Inopportune: Stage One, Cai Guo-Qiang
“I don’t take cards, only cash,” the parking attendant said gruffly. I hopped out of my car in downtown Seattle and went to a nearby Wells Fargo, grumbling when the ATM machine charged me a two dollar fee (Is it really that much trouble to give me a bit of cash?).
I was in Seattle with my dad- he was working and I was visiting the Seattle Art Museum. After a quick stop at Starbucks, I pushed through a revolving door and found an ENORMOUS EXPLODING CAR hanging above my head. It was Cai Guo-Qiang‘s massive piece Inopportune, a string of nine identical white cars suspended from the ceiling with strings of flashing lights pierced through them.
It’s a real-world representation of a Muybridge photo series: the car starts safely on the ground before lifting off, twisting through the air and landing again in a different room, all while spitting strings of sparks.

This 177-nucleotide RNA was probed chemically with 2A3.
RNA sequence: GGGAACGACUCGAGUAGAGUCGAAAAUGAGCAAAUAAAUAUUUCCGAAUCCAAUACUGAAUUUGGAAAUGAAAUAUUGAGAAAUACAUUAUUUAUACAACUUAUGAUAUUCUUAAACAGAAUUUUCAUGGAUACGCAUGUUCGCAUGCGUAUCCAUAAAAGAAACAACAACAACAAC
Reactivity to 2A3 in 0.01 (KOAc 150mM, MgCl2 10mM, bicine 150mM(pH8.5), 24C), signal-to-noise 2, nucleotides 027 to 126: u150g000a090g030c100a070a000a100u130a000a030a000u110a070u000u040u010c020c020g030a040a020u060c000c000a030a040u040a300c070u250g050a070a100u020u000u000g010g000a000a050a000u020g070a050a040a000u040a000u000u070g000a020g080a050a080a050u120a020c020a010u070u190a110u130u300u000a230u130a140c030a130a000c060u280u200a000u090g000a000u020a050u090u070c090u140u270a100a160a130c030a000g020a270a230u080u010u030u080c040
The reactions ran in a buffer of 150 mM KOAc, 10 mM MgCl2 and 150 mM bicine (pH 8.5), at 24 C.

The piece has a (very literal) story arc suggesting incredible motion, but at the same time it hangs entirely motionless. It’s this strange contrast of ideas-a spectacular stunt bursting with kinetic energy versus a set of objects chained to the ceiling and groaning against gravity- that made me pace the length of the piece several times in uneasy awe.
Only after I’d paid to enter and started exploring the rest of the museum did I realize that my uneasiness wasn’t entirely due to Guo-Qiang’s wizardry. None of the other paid parking lots I’d been to had a parking attendant.
I rushed back past Inopportune, which now hung as a sort of omen for what was to come. My fears were confirmed when I saw a little pink envelope tucked under my windshield wiper. It was a 60 dollar ticket, which when added to the 10 dollars I paid the “parking attendant” makes a very expensive trip to the art museum. Grand theft auto indeed!